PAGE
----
Grow­ing-pain lapses

Financial Mail - - DIAMONDS & DOGS -

It’s never a huge in­di­ca­tor of con­fi­dence in a com­pany when you sneak a glance at the list of Di­rec­tors’ Deal­ings and ev­ery one of the last 20 trades is a sell. Yes, the num­bers in­volved are small, but you might think some­body could be coaxed into tak­ing one for the team and buy­ing a share or two, just to stave off any pos­si­ble com­men­tary about rats and sink­ing ships. Sadly the tra­jec­tory of Pem­bury’s share price has been down­hill since it listed on the Altx in March.

The group has taken a hatch and despatch ap­proach to the mar­ket, pro­vid­ing schools and re­tire­ment vil­lages to pun­ters at dif­fer­ent ends of the age spec­trum. These are both in­ter­est­ing mar­ket seg­ments, with the likes of Curro show­ing the way in the for­profit, low-cost ed­u­ca­tional field, and an in­creas­ingly age­ing pop­u­la­tion pro­vid­ing a de­mo­graphic boost to the “grey rand” mar­ket. It’s one thing to be in an in­ter­est­ing sec­tor, how­ever, and quite an­other to turn it into prof­its, and this is where Pem­bury has strug­gled, due to what it coyly refers to as “grow­ing pains”.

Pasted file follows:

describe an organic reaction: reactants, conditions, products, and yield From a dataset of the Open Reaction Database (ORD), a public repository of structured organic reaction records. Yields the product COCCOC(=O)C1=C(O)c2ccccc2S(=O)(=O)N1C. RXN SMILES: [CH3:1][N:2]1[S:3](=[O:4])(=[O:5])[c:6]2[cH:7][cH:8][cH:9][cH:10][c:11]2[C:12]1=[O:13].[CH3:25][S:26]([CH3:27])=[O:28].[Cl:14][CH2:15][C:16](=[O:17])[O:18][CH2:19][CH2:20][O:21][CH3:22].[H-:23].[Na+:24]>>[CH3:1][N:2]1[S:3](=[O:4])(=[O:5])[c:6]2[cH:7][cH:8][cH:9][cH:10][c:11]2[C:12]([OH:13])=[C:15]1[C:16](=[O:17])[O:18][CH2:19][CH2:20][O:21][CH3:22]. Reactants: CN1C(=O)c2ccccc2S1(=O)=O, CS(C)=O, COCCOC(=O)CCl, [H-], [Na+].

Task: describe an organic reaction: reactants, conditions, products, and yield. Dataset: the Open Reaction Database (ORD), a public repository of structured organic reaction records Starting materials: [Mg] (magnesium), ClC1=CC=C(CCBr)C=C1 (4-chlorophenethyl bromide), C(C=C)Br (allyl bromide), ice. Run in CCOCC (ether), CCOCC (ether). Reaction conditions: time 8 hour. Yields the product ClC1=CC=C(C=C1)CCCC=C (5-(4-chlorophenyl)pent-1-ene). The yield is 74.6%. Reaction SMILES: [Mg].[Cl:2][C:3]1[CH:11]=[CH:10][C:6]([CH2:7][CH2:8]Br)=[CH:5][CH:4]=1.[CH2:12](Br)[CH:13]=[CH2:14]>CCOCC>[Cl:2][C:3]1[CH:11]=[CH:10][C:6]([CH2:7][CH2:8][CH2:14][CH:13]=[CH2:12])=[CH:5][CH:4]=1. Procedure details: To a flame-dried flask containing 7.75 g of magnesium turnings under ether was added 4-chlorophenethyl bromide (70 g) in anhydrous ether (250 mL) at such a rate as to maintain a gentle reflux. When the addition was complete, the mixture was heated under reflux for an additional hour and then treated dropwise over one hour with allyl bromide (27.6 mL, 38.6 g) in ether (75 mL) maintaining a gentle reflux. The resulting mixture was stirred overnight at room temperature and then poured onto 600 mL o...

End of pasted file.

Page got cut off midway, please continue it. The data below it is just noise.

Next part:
These have con­sisted of a num­ber of lapses of ac­count­ing, con­trols and com­pli­ance, and have re­quired re­me­dial ac­tion to be taken, sharpish.

Pupil num­bers were lower than pro­jected due to tighter credit pro­ce­dures and the de­lay in the roll­out of new class­rooms, as well as the loss of a num­ber of pupils to larger pri­vate school groups. The good news is that four of the seven cam­puses are con­tribut­ing pos­i­tive earn­ings be­fore in­ter­est, tax, de­pre­ci­a­tion and amor­ti­sa­tion and the num­bers should con­tinue to im­prove.

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